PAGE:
## 330 Edits

I feel as if I should write more about edits. I'm trying. As a
reminder (from the link you just came from) this is what the syllabus says:

Edits

After the first, third, and fifth problem sets, are handed in,
they will be passed to another student (on my schedule). The editor
will not write on the paper of the original author. They will write
comments for each problem on the problem set. Focus your editing both
on mathematical correctness and mathematical writing, since you will be
editing proofs. Edits are due the class after the problem set is
due. A student who does not submit a problem set will earn zero for
both the problem set and the edit. Edits will be graded on this scale:

0 nothing

1 not useful

2 did not correct something wrong

3 did correct something right

4 no problem

Problem sets will not be resubmitted, but I hope the edits
will be valuable suggestions for the exams and subsequent problem
sets. The original author will receive the edits. The editor
will receive a score for their edits, and if they want to see the edits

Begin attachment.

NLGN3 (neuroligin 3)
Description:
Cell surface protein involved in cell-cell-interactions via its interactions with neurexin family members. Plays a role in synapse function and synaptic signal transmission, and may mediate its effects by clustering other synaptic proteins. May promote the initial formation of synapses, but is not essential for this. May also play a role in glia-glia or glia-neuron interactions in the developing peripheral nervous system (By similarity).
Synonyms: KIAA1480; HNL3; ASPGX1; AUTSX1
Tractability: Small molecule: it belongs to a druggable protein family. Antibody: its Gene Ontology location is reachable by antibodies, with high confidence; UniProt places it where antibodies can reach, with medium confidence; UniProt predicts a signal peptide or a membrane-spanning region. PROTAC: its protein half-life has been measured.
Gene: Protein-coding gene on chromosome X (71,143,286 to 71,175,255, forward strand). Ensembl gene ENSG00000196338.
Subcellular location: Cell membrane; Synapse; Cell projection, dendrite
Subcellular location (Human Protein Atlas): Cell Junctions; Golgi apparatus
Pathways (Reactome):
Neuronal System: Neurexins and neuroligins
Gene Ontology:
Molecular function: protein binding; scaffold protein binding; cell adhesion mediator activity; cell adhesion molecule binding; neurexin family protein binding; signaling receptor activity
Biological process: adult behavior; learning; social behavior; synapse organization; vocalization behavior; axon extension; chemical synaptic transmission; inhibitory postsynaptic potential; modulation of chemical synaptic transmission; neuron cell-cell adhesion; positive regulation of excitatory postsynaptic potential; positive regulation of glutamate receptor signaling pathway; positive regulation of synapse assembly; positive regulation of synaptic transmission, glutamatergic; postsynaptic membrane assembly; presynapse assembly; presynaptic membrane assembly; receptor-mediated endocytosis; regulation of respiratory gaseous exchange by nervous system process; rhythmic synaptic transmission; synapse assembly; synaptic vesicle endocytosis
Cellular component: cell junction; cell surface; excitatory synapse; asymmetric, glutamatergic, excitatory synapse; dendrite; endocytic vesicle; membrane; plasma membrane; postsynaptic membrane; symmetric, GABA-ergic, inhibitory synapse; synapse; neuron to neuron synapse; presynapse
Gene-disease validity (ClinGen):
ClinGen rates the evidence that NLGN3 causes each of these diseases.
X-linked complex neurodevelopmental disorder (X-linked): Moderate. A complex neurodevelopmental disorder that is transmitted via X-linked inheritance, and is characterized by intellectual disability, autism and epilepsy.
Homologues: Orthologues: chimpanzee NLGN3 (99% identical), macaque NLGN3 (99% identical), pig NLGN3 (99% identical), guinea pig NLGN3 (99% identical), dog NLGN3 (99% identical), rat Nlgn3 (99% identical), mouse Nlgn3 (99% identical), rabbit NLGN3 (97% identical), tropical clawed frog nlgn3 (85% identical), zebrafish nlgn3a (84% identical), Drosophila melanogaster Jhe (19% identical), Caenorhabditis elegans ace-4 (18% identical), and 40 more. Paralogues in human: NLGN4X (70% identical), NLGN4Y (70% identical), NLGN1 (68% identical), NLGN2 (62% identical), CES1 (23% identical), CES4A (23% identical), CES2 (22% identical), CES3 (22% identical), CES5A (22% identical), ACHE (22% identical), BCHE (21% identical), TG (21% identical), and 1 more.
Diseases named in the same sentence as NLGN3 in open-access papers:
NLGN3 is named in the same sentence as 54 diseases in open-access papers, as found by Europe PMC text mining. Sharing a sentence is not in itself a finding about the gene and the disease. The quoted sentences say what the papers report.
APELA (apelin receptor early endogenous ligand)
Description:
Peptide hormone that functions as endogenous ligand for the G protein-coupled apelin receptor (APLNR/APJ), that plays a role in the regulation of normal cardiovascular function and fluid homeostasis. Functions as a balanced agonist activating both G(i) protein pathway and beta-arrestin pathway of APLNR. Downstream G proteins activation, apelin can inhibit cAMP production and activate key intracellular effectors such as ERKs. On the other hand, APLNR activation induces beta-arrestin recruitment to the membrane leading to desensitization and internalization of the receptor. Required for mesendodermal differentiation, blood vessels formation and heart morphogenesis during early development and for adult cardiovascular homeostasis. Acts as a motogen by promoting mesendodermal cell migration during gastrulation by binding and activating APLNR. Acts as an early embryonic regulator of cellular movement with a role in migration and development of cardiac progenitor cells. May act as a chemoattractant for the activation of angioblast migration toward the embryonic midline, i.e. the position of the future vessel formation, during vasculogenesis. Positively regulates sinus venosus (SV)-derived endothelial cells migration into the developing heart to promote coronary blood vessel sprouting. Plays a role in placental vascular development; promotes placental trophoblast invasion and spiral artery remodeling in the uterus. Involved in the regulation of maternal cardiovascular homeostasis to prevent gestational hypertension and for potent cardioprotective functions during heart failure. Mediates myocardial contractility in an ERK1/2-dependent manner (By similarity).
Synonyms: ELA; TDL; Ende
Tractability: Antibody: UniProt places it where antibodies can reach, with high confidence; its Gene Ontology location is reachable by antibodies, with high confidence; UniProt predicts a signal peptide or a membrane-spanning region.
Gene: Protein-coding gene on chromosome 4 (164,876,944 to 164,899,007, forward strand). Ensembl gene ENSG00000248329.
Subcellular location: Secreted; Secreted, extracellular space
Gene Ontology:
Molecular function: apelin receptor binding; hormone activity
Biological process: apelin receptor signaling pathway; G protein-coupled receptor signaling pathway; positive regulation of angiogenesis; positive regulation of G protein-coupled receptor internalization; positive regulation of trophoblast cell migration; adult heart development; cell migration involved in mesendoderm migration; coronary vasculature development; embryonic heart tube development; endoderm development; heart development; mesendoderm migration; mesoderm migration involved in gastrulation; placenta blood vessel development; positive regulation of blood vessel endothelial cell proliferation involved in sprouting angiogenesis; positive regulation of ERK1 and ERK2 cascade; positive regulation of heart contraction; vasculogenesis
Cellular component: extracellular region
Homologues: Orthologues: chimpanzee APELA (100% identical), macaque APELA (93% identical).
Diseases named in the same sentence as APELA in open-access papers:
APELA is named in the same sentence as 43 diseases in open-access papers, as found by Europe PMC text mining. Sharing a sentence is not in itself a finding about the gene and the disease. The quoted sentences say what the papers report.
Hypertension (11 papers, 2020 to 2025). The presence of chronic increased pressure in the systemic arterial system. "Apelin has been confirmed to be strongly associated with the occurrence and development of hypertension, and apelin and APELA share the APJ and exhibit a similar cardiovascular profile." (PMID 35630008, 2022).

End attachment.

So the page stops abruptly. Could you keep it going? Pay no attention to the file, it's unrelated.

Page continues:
again, they will need to track them down from the original author (otherwise
we would need two copies, and that seems excessive). The are not edits
before exams in order to allow for a quicker turnaround time.

Great. So, what more can I say? I noticed there are some
artificial edit problems in the textbook (ยง4.23, for example). You
might look at those for inspiration. Please remember that I want you
to edit writing as well as the mathematics. You want to be telling
them ways to write better. This definitely includes spelling,
punctuation, mathematical grammar &c. But you also want to tell
them if the mathematics has a problem. Perhaps the answer is correct,
but the logic of the argument needs work. Some people skip too many
steps; that is worth mentioning. On the other hand, some seem to think
that the more they write, the better it is - that is also something to
mention. Ways to be more clear, more concise, more precise, are all
great. In some very serious sense, the editing you do should be very
similar to the editing you would do for a writing class, along with the
correctness checking you associate with mathematics.

Keep the grading scale in mind as a motivation for what should also make
sense. It is worse to say nothing when something is wrong than to
question something correct. This is what a writer would want - as they
can overrule you suggestion, but do not want errors to slip past both of
you. Therefore, be diligent, thorough and helpful.